They are primarily designed for long runs as per your posit. There's an optical converter on both ends of the cable, powered by the device it's attached to.
 
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Originally Posted by wag123
Originally Posted by OVERKILL
Digital is digital, if the 1's and 0's can get there uninterrupted, you aren't going to be able to discern a difference.
Yep.
People said that about CD when they came out. most CD players** for over a decade did not meet S/P white paper spec for noise and distortion for a 16 bit 44khz sample. They had high error correction and concealment rates. Time splitting is analogue and its a BIG part of digital data transfer Jitter is a data killer. ______________________ I'm returning my Roku Ultra LT. ( if they cant steal my info off the chipset !) It's got a poor picture engine - or it doesn't like my SAMSUNG LED Visible motion smudging and smearing. Flat facial images that don't look real or POP . ** the Philips Magnovox FD1000 SL was a good exception.
 
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Originally Posted by ffhdriver
After reading reviews I decided to get one to connect my Roku to my TV. A little expensive, but I like the results. I think the video is clearer and there is better sound especially on sites like Accuradio.
Likely more at galvanic isolation Too many different GND references going on. Always tricky with outside cable coming in and too many gizmos plugged in all at different chassis bias then add in noisy switching supply wall warts I move stuff around to different power strips, and all %#*&& breaks loose with my audio or video. Need to read "Zen and the Art of Digital Video Maintenance".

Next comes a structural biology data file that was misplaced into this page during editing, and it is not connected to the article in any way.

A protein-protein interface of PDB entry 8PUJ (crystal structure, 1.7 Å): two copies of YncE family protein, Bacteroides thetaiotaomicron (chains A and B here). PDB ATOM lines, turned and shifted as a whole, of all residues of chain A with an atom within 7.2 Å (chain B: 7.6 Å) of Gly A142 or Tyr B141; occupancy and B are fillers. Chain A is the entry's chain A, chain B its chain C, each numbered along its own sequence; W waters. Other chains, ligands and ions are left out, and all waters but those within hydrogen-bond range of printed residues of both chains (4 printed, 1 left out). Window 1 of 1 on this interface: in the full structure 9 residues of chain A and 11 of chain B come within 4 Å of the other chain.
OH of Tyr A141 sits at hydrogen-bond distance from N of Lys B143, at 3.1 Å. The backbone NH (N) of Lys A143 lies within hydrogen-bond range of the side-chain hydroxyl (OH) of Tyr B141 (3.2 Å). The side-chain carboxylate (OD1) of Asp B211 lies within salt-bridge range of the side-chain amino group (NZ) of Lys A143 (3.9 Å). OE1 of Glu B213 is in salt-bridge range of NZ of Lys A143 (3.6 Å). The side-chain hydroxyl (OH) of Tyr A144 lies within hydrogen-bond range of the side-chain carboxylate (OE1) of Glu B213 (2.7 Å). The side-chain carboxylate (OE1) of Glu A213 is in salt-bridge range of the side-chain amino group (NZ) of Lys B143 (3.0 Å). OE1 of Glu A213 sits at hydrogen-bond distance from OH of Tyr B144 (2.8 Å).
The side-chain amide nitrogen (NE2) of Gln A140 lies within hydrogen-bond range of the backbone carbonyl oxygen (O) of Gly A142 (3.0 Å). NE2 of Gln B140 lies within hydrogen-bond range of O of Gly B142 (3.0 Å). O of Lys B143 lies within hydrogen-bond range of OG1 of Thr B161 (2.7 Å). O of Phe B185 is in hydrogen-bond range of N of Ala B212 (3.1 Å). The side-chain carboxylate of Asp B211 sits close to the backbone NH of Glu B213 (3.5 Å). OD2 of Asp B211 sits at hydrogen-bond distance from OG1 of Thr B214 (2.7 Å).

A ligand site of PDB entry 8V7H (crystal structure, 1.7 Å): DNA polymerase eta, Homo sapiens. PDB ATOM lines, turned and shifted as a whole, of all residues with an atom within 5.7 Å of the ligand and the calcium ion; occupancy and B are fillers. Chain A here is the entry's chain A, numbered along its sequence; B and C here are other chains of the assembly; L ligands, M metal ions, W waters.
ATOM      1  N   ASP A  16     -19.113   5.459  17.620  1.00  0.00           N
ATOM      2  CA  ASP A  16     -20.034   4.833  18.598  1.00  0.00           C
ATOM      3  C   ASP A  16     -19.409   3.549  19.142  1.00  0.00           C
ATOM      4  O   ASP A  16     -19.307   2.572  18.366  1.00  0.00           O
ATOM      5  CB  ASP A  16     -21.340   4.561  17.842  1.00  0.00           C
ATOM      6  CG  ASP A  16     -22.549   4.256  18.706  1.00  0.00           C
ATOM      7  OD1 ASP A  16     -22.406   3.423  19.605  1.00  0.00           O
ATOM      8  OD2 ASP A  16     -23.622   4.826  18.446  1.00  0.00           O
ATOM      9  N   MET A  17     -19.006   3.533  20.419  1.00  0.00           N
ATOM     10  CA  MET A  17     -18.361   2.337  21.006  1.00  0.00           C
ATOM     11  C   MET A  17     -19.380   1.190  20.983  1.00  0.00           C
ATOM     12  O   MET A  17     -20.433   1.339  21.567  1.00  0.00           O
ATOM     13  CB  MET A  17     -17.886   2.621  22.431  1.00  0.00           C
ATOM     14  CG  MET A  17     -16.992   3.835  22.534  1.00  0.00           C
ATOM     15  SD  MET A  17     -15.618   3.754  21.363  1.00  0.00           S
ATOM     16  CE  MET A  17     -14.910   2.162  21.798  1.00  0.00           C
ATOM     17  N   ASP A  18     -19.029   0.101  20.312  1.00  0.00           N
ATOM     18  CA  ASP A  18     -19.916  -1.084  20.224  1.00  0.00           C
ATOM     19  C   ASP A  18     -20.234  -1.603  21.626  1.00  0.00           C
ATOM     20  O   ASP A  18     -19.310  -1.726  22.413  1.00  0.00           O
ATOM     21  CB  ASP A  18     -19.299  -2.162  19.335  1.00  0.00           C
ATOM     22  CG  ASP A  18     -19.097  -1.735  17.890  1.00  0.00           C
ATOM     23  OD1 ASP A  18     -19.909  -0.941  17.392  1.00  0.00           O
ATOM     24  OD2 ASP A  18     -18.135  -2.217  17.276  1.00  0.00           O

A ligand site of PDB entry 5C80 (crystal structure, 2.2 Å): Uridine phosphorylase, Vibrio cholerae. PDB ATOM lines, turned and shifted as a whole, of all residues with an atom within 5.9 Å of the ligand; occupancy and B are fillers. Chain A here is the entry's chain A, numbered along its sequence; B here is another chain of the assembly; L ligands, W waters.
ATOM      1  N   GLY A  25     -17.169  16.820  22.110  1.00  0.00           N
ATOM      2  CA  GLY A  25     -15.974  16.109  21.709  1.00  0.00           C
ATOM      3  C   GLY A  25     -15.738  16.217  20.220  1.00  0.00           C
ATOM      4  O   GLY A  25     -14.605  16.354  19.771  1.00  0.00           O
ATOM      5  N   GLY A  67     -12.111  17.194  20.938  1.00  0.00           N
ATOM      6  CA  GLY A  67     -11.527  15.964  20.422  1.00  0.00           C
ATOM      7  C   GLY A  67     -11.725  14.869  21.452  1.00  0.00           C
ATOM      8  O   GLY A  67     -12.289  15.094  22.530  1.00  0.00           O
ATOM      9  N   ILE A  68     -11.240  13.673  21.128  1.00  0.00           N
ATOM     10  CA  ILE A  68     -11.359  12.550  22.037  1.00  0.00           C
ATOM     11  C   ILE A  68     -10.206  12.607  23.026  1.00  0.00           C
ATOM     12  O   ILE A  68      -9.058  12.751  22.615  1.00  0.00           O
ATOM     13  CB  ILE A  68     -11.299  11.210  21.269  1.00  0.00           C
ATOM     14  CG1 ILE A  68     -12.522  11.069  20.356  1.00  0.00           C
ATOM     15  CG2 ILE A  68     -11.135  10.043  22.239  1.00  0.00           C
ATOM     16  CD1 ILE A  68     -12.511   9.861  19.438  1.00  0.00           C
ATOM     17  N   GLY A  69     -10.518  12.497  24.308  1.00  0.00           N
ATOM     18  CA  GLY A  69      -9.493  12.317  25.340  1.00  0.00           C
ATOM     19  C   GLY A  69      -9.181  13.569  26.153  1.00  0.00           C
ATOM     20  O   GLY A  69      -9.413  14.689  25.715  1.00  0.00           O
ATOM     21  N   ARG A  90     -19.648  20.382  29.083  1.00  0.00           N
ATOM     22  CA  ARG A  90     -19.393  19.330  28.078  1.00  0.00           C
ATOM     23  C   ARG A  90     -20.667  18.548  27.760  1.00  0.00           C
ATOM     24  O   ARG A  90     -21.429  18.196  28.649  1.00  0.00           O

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Bought our first big tv at Circuit City (remember them?) and the salesman asked me why would I spend 1300 on a tv and not buy the $100 HDMI so we could get all the wonderful goodness from the tv? Fell for it, didn't know any better.......
 
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Originally Posted by rekit
Bought our first big tv at Circuit City (remember them?) and the salesman asked me why would I spend 1300 on a tv and not buy the $100 HDMI so we could get all the wonderful goodness from the tv? Fell for it, didn't know any better.......
My old company threw out 6meter HDMI pro-grade cable by the dumpsterfull that came with the large monitors we rebuilt for "special" customers I saved a few from landfill. I have one on my TV now. Works excellent compared to a Mid grade Monster or a flexible but skinny G.E.